When Does the Process Begin, What Is the Court’s Role, and How Do the Methods of Discovery Relate to One Another?
I get certain basic questions about the discovery process quite often.
- When can you begin conducting discovery? And when can the debt collector do it?
- How do interrogatories, requests for documents, and requests for admissions relate to one another?
- And What is the Court’s involvement in the discovery process?
The answers aren’t always clear, but this article will answer these questions to the extent they can be answered.
When Does Discovery Begin?
The simplest answer to this question is no answer at all: Discovery begins when the Rules of Civil Procedure for your jurisdiction say it begins. I have discovered that the discovery process begins at very different times for different courts.
In the federal courts, the defendant can serve discovery immediately upon being served with the summons, whereas the plaintiff must wait for some time before beginning the discovery process. I guess this is a way of allowing a defendant to focus on investigating the complaint and filing an answer.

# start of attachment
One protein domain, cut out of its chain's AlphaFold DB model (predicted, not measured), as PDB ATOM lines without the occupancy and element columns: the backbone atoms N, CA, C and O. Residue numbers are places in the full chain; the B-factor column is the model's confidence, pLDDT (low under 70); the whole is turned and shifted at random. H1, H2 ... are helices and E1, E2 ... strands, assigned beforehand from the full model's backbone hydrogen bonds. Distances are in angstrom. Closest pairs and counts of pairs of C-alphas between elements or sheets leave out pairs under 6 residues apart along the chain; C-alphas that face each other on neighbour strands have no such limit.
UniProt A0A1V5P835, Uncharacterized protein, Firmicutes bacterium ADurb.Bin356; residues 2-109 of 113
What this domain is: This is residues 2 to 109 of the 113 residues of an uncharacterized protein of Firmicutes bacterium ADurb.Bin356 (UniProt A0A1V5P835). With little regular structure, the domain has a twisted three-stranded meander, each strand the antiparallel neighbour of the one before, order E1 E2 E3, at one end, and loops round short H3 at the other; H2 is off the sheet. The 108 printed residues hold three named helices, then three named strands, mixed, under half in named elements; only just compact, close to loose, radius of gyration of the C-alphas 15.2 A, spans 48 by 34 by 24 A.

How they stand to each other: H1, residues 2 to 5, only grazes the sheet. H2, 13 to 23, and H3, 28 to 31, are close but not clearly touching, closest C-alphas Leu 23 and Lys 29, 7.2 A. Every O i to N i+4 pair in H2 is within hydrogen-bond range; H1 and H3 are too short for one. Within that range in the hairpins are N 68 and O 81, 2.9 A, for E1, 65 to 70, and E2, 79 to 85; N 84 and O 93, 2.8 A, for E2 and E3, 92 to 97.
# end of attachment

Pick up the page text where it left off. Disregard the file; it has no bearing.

Most State Courts
In most state courts, the parties can begin discovery at the same time, either immediately or after some period of time, usually thirty days after service. In debt law cases, though, I have rarely observed that debt collectors begin discovery as quickly as they could. My guess is that they are hoping everybody will default (and most defendants do), so it would be wasteful to start the discovery process before the time for default has passed. This gives a defendant an advantage to begin the discovery process before the debt collector does, and this advantage should not be allowed to slip away.
Some State Courts
In some state courts, most often courts of limited jurisdiction (i.e., for smaller amounts, as most debt cases are), the parties are not allowed to begin discovery without an order of the court that allows it. I think this is a terrible rule. But regardless of my opinion, you need to know if that’s the rule in your jurisdiction, and if it is you need to seek an order permitting discovery as quickly as possible. Remember that discovery is an important part of your defense. There is even one jurisdiction of which I am aware where no discovery is allowed at all. In this jurisdiction, though, you can seek a trial “de novo” if you are not happy with the result. That is, you can start the whole case over in a higher up court that does allow discovery. In Maryland, on the other hand, discovery begins immediately upon service of the suit – and ends about a month later – unless you receive permission from the court.
The important “take-away” from all this is that state laws vary, and you need to know your state’s law as soon as possible. Not finding this out is asking for trouble.